Susan A.J. Birch – UBC Psychology
My research program explores social cognition from a developmental perspective. More specifically, my research examines ‘social perspective taking’ or ‘theory of mind’–the set of processes and abilities involved in reasoning about others’ mental states. The overarching aim of my research program is to elucidate how both abilities and limitations in social perspective taking impact different aspects of learning, development, and decision-making.
Todd C. Handy – UBC Psychology
Visual attention concerns the mental processes by which we shape visual information and prioritize its relevance for thinking and acting. The goals of my research are to understand the fundamental nature of these processes, how we use them in everyday life, why we’ve evolved them in the first place, and how their organization varies in different clinically-defined populations.
J. Kiley Hamlin – UBC Psychology
My research focuses on the role of evaluative processes in our everyday cognitions about the world. In particular, I examine our tendency to judge individuals’ actions as good or bad, as deserving of reward or punishment, and as morally praiseworthy or blameworthy. In addition, I ask whether and how these social and moral evaluations influence our understanding of others’ future acts, their mental states, and their underlying personalities. I examine these questions using preverbal infants and young toddlers, in order to study the foundational origins of these processes before complex cognitive abilities (such as language and inhibitory control) fully develop, and prior to the influences of cultural norms and values.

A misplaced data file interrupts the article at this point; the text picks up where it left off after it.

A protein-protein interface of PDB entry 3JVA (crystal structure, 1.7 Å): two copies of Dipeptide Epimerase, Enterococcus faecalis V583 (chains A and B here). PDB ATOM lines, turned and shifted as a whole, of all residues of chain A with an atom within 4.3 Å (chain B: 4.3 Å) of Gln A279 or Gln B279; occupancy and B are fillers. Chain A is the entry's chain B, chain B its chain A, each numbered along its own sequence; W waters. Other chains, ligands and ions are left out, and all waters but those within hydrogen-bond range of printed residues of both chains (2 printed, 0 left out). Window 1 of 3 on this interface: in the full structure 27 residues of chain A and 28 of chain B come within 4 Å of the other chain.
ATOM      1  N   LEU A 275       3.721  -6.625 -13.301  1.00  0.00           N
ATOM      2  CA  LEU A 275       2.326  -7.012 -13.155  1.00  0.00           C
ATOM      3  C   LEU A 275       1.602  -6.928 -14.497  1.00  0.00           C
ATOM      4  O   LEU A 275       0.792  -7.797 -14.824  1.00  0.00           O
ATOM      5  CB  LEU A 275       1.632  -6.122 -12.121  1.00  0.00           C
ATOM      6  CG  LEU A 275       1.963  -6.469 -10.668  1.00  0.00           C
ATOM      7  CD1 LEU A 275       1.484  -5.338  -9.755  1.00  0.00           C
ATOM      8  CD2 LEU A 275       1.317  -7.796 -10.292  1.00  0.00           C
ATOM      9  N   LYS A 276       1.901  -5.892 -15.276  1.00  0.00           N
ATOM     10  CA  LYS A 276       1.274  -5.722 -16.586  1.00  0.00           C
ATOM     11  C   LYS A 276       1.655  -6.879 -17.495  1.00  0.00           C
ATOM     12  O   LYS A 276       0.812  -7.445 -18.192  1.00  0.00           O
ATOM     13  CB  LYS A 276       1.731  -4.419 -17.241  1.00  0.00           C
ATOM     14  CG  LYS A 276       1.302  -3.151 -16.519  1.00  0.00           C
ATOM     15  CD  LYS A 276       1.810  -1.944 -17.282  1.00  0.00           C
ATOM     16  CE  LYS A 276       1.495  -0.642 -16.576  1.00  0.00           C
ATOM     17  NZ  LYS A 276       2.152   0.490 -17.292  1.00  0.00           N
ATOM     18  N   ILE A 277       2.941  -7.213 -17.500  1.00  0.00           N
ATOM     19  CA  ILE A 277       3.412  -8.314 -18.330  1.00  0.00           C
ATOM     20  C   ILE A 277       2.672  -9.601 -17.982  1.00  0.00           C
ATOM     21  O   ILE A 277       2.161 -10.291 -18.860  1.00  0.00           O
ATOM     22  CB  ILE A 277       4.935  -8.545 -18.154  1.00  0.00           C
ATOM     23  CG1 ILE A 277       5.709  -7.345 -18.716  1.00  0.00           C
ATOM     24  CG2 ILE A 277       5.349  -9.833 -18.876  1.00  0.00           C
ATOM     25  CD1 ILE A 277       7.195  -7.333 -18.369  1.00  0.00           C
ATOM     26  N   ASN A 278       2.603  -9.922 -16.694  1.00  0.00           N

Steve Heine – UBC Psychology
Joseph Henrich – UBC Psychology
Myriam Juda – UBC Psychology
My research interest lies in examining the evolutionary function of theory of mind in terms of solving problems of cooperation and/or cultural learning. For this, I am conducting various studies with normally developing children (3-6 years old) and adults as well as children with autism spectrum disorder.
I am from Luxembourg but completed my B.A, in Psychology at Simon Fraser University and my M.Sc at the University of Liverpool in Evolutionary Psychology. After venturing off into the field of Chronobiology during my PhD at the University of Munich, I am now part of Joe Henrich’s Culture Cognition, and Coevolution lab at the University of British Columbia.